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Originally published Wednesday, April 23, 2014 at 8:31 PM

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Fishing report: Lowland lakes ready for trout opener

Hordes of anglers are expected to converge onto statewide lowland lakes for this weekend’s trout fishing opener.


Seattle Times staff reporter

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There are a wide range of spring fishing options coming up for trout, razor clams, halibut, salmon, spot shrimp and lingcod.

Hordes of anglers are expected to converge onto statewide lowland lakes for this weekend’s trout fishing opener.

This year, state Fish and Wildlife is expected to plant 16.5 million trout, and of those, 2.3 million will be the larger-sized catchable trout averaging 10 to 12 inches into more than 500 lakes and ponds.

To guide you to the best trout fishing, go to http://seattletimes.com/html/sports/2023413073_outnotes20xml.html. To see the trout-stocking plan, go to http://wdfw.wa.gov/fishing/plants/statewide.

For those who want to get a jump start on the trout action there are plenty of year-round lakes open right now including American, Spanaway, Black, Green, Flowing, Island, Angle, Alice, Meridian, Blackmans, Panther, Cranberry, Tye, Offutt, Lone and Pass.

Many will also be heading to the coast for upcoming coastal razor clam digs in what has turned out to be a sensational season.

“Nothing rivals springtime razor clam digging on the coast,” said Dan Ayres, the head state Fish and Wildlife coastal shellfish manager. “I was at Copalis (last Sunday), and 70 percent of the people had their (15 clam) daily limits, and the clams were nice in size.”

The coastwide estimate from the most recent digs from April 14-20 was a season-high 61,205 diggers trips with 700,376 clams harvested. The coastwide estimate from Sept. 19 to April 20 is 346,574 digger trips with more than 4.5 million clams harvested.

Some bad weather and terrible surf conditions made digging difficult last weekend, but the average per person at Long Beach was 10.6 clams; Twin Harbors was 12.7; Copalis was 10.5; and Mocrocks was 14.4.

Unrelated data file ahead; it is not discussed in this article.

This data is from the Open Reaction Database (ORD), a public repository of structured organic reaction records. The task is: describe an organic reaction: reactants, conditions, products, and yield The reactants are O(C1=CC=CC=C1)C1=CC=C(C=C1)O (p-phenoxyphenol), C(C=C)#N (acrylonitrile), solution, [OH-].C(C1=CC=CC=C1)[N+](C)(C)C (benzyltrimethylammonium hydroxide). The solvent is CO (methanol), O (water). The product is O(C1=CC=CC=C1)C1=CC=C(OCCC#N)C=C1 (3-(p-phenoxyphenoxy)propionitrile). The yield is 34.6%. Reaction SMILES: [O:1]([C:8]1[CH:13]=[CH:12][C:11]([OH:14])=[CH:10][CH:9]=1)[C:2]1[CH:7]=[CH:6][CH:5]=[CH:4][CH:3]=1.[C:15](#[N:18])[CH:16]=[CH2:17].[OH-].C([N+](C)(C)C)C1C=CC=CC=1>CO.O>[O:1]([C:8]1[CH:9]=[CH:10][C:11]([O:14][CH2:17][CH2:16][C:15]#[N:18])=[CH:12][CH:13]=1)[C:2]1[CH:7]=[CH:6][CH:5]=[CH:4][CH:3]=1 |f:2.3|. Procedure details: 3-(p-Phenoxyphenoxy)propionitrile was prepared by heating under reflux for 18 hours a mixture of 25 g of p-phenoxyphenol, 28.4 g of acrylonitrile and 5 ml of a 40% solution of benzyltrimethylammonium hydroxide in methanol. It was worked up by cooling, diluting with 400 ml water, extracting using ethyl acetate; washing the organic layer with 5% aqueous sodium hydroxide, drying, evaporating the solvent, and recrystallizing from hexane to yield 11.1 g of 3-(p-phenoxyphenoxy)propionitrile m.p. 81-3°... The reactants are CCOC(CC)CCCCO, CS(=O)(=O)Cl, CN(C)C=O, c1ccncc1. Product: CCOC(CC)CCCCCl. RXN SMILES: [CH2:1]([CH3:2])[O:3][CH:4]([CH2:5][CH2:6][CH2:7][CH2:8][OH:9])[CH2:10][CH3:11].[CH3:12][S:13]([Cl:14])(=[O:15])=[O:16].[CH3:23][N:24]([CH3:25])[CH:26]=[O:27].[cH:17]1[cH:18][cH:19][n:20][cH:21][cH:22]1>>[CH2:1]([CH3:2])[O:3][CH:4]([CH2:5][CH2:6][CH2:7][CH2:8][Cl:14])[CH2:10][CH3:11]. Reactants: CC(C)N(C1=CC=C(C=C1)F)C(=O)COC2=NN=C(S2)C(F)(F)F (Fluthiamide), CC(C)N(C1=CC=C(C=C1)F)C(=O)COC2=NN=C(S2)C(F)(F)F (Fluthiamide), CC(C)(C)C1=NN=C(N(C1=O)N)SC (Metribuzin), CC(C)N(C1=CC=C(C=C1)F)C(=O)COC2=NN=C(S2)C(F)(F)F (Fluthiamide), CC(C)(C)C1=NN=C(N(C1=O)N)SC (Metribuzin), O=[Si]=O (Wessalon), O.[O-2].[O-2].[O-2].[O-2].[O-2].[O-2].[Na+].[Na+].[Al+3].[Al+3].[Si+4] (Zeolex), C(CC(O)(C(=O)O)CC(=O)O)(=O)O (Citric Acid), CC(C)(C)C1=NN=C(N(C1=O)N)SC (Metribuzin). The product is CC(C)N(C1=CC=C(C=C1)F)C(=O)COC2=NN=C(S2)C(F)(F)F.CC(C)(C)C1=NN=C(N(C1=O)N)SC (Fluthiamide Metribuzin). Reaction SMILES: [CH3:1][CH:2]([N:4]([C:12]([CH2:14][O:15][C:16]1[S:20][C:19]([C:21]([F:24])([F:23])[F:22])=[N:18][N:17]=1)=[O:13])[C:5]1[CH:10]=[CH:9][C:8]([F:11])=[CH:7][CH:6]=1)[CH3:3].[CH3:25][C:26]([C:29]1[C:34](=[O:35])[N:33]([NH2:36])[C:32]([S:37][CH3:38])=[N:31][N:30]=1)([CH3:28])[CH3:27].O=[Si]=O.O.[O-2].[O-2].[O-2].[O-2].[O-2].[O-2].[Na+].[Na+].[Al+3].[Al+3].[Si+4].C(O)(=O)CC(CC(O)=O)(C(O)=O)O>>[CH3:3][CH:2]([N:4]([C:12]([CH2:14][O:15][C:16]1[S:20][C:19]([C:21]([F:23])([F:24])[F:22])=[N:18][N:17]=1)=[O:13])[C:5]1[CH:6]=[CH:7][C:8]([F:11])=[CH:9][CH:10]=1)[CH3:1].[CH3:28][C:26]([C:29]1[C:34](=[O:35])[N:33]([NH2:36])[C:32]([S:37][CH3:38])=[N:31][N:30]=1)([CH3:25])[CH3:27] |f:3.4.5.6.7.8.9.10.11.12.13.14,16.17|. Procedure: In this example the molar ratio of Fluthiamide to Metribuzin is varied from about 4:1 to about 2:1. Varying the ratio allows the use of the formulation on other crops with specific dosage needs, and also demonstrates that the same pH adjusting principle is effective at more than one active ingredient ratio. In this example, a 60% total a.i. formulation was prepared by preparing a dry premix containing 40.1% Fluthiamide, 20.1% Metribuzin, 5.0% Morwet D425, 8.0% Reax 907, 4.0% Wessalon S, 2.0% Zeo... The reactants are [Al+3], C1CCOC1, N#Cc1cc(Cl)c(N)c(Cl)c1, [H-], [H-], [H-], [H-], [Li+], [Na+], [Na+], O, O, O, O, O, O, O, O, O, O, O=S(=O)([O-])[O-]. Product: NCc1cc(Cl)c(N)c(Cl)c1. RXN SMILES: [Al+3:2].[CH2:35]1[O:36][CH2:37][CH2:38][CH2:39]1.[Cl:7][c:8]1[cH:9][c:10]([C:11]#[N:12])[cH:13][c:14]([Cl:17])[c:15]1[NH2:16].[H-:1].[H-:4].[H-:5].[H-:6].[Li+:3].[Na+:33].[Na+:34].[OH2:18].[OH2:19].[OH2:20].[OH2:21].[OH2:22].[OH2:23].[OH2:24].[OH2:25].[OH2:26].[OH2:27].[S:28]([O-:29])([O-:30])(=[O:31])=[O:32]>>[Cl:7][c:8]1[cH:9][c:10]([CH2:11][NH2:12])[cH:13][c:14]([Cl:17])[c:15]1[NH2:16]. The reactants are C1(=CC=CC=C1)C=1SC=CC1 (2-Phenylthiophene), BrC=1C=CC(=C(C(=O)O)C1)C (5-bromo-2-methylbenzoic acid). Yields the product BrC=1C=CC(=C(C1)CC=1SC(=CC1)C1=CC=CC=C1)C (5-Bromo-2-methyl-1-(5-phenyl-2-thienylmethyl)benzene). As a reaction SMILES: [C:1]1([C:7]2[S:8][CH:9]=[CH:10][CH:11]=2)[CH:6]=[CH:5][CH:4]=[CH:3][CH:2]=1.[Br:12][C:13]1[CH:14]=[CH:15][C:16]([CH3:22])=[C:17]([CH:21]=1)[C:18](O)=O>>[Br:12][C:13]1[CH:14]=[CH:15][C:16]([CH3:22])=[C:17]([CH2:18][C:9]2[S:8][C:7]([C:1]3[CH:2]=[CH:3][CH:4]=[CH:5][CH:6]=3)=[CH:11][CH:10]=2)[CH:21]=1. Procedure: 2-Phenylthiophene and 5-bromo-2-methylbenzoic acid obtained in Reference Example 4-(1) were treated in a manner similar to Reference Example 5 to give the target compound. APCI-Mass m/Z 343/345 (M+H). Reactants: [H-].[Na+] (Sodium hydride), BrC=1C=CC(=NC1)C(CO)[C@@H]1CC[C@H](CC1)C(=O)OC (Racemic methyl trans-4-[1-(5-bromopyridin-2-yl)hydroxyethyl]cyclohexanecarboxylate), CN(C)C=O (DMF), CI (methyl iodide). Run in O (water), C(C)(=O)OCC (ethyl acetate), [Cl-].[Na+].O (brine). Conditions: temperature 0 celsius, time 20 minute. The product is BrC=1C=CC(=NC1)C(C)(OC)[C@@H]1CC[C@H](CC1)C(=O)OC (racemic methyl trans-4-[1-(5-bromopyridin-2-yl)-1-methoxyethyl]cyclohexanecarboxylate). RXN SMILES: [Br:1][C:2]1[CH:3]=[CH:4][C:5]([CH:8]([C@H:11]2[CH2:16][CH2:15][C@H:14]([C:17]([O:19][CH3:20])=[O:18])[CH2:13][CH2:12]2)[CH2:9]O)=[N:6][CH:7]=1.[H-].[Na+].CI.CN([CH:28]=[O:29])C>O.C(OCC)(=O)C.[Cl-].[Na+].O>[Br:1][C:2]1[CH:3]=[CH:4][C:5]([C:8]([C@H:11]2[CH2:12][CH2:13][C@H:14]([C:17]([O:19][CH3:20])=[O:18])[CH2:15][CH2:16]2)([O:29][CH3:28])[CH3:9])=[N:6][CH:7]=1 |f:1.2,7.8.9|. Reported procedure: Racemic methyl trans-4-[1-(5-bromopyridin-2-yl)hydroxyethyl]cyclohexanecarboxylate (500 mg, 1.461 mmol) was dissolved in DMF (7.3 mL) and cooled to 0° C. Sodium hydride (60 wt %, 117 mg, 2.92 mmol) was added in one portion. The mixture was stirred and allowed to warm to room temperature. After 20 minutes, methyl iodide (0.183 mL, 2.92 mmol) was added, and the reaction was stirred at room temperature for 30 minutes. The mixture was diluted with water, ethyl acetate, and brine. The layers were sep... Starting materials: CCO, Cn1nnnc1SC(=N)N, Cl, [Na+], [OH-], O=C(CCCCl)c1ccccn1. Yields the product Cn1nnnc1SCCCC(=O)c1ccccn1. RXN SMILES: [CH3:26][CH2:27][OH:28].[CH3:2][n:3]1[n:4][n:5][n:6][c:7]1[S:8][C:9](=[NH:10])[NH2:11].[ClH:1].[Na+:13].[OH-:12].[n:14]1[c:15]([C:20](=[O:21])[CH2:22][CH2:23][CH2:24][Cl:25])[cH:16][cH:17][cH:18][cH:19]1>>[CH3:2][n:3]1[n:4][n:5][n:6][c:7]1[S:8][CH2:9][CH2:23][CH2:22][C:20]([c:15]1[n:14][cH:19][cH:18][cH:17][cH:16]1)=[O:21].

The next digs will occur this Sunday through May 1 at Twin Harbors and Long Beach; and May 2-4 at Twin Harbors, Long Beach and Mocrocks. Digging is allowed until noon each day.

“We’ll collect data (after the next scheduled digs), and likely have more digging days in the middle of May at Twin Harbors, Mocrock and Copalis,” Ayres said. “We’ll also see how many clams are left at Long Beach as well. We’re definitely not done with this season just yet.”

Important dates: May 1, lingcod fishing opens in many parts of Puget Sound; May 1, Ilwaco opens for halibut fishing; May 3, Puget Sound opens for spot shrimp season; May 4, Westport opens for halibut fishing; May 9-10, Marine Catch Areas 6, 7, 8, 9 and 10 open for halibut fishing; May 15, La Push and Neah Bay opens for halibut fishing; and May 17 is the Lake Stevens Kokanee Derby.

Fishing Report
Location Comment
Marine areasFair to good in the San Juan Islands for hatchery chinook. Slow to fair along the east side of Whidbey Island. The Edmonds Pier is worth a try for salmon. Hood Canal, and south-central and southern Puget Sound are open for hatchery chinook through Wednesday. Good for perch and kelp greenling off the Westport South Jetty. Very good for lingcod and black rockfish at Westport, La Push, Neah Bay and Ilwaco. Slow for salmon in the Tacoma area near Point Defiance Park.
Biting: YesRating: 2 stars
Statewide rivers

“They’re starting to catch some spring chinook in the Cowlitz and Wind rivers, and Drano Lake (at Little White Salmon River mouth), and steelhead in the Cowlitz between the salmon and trout hatcheries,” said Joe Hymer, a state Fish and Wildlife biologist. “There are also a few spring chinook being caught off the banks at Bonneville Pool, and in The Dalles and John Day pools (which are open through May 9).”

Fair for steelhead in the Kalama, but slow in the Lewis. Good for walleye in The Dalles and John Day pools. Steelhead fishing closed in the Hoh, Quinault and Clearwater rivers, and open through Wednesday in the Quillayute, Dickey, Bogachiel, Calawah and Sol Duc.

Biting: YesRating: 3 stars
Statewide lakesIn southwest Washington, Kress was planted April 14 with 3,366 catchable-sized trout; Klineline on April 11 got 2,125; Horseshoe on April 14-16 got 10,292; and Lacamas on April 16 got 4,416. East of the Cascades, try for trout at Dry Falls, Lenice, Martha, Nunnally, Merry, Bobby and Spectacle. Fair to good at Potholes Reservoir for walleye and trout. Lake Chelan is good for lake trout and kokanee. Slow to fair for cutthroat trout in Lake Washington. Fair to good at Lake Roosevelt for kokanee and rainbows. Slow to fair for kokanee at Lake Stevens.
Biting: YesRating: 3 stars

Mark Yuasa: 206-464-8780

or myuasa@seattletimes.com



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